Given the benefits of green technology (both for our environment and our economy), we want to support manufacturers and industrial communities by improving solar panel performance, accelerating development toward earth-friendly materials, and exploring new materials and processes that address the scarcity of materials that leaves the industry vulnerable.   


Integrating Green Chemistry and Design

At the core of our methodology lies the use of data-driven science, combined with experimental and computational methods, to design new materials, methods and processes that will be beneficial to the industry, while minimizing environmental and human health impacts.

Because we are working at the beginning of the process, we hope to have a significant impact on the entire life-cycle of third-generation solar cells, from design and development through manufacturing and decommissioning.

For example, our team plans to:

  • Accelerate the discovery and application of materials that are safer, renewable and more abundant
  • Explore novel capabilities, such as biodegradable materials, or smart materials that can modulate their own function in response to environmental challenges
  • Improve the efficiency of the manufacturing process, including ways to use less material while increasing production
  • Maximize the durability and longevity of third-generation solar panels, including their ability to withstand wind, erosion from sand in desert environments, and other harsh environmental factors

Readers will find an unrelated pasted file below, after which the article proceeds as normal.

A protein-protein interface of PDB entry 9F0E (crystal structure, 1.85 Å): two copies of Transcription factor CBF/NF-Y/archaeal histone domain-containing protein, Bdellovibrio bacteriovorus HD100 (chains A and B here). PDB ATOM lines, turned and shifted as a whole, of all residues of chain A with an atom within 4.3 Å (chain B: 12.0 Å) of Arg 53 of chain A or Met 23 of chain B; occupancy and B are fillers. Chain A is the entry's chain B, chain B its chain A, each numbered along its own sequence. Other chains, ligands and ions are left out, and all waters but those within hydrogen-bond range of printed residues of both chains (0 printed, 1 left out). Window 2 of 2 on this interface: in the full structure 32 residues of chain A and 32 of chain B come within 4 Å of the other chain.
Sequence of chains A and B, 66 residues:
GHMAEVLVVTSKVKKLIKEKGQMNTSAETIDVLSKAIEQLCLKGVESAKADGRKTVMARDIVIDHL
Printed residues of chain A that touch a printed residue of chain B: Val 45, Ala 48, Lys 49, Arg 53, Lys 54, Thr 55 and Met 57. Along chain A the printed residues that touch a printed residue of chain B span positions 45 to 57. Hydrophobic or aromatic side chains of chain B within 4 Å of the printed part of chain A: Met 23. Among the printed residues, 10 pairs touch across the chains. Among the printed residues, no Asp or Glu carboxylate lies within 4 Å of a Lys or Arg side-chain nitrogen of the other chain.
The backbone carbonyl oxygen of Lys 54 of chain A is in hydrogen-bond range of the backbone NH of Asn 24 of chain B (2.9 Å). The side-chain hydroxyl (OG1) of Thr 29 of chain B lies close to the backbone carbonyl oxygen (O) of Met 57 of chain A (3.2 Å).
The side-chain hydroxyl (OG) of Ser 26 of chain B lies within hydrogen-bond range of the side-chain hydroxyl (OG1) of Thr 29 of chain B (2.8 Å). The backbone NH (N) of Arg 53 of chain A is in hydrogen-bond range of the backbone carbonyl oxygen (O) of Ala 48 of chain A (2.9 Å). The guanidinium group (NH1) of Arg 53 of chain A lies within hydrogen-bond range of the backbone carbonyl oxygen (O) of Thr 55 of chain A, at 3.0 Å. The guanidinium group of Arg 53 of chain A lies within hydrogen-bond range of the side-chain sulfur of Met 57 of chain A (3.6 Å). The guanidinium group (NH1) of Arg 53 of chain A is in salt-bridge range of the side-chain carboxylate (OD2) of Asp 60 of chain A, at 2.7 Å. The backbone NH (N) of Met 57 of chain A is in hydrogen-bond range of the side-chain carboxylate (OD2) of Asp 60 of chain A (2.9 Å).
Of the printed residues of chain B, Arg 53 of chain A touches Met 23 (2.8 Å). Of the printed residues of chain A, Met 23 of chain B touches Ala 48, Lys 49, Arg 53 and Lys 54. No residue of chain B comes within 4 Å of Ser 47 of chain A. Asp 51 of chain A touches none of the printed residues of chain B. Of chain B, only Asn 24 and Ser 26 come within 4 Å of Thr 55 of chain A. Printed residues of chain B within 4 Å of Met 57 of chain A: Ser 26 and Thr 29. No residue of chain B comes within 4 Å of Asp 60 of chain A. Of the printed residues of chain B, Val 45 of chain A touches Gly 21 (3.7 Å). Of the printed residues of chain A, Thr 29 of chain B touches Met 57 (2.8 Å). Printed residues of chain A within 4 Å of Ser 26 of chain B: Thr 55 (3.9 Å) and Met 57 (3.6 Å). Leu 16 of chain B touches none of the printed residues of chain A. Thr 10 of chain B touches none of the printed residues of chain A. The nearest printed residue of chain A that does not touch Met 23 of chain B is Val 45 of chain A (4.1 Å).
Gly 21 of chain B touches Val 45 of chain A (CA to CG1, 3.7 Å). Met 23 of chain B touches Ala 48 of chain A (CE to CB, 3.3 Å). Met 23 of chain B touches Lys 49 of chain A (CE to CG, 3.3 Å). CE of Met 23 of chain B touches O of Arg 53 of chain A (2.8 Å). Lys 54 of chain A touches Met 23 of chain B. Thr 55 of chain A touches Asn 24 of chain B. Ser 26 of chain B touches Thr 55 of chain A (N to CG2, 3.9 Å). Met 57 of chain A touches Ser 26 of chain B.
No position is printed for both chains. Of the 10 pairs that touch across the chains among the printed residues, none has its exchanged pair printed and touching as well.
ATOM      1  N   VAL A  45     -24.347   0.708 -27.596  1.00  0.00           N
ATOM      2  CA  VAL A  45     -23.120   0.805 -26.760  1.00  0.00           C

• Address the growing scarcity of rare earth materials commonly used in solar cell manufacturing, while respecting the geographical boundaries of rare earth metals depositories
  • Ensure that worker safety and community health are considered at the beginning of the design process, and influence decisions throughout the anticipated life-cycle of the cell

> Learn more about our goals

What Are Third-Generation Solar Cells?

In the future, most solar cells will likely use “third-generation” technology. Because manufacturers are still developing the materials and processes for these third-generation solar cells, we have an opportunity to influence the design of these cells (and the manufacturing processes) from the beginning.

While first- and second-generation solar cells use silicon as a key material, third-generation cells typically use different technology — including organic materials — to convert sunlight to electricity. Third-generation cells have the potential to be significantly more efficient than previous cells.

> Learn more about different generations of solar cells


Researching New Technologies

By studying the materials and technology that are being considered for third-generation cells, we can gain a thorough understanding of the associated benefits and risks. These new technologies include:

  • Perovskite solar cells
  • Organic solar cells
  • Polymer solar cells
  • Quantum dot solar cells




Materials Matter

The interdisciplinary team at MDI (UB’s department of Materials Design and Innovation) is establishing a new paradigm for materials science research by changing the chemistry of materials. 

> Learn why materials matter

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Improving Product performance

Making solar panels that last longer will allow manufacturers to charge a premium price. Our team is currently working with manufacturers to improve degradation of solar cells through anti-reflective coatings, manufacturing processes that could improve the weather-resistance of casings, and other methods.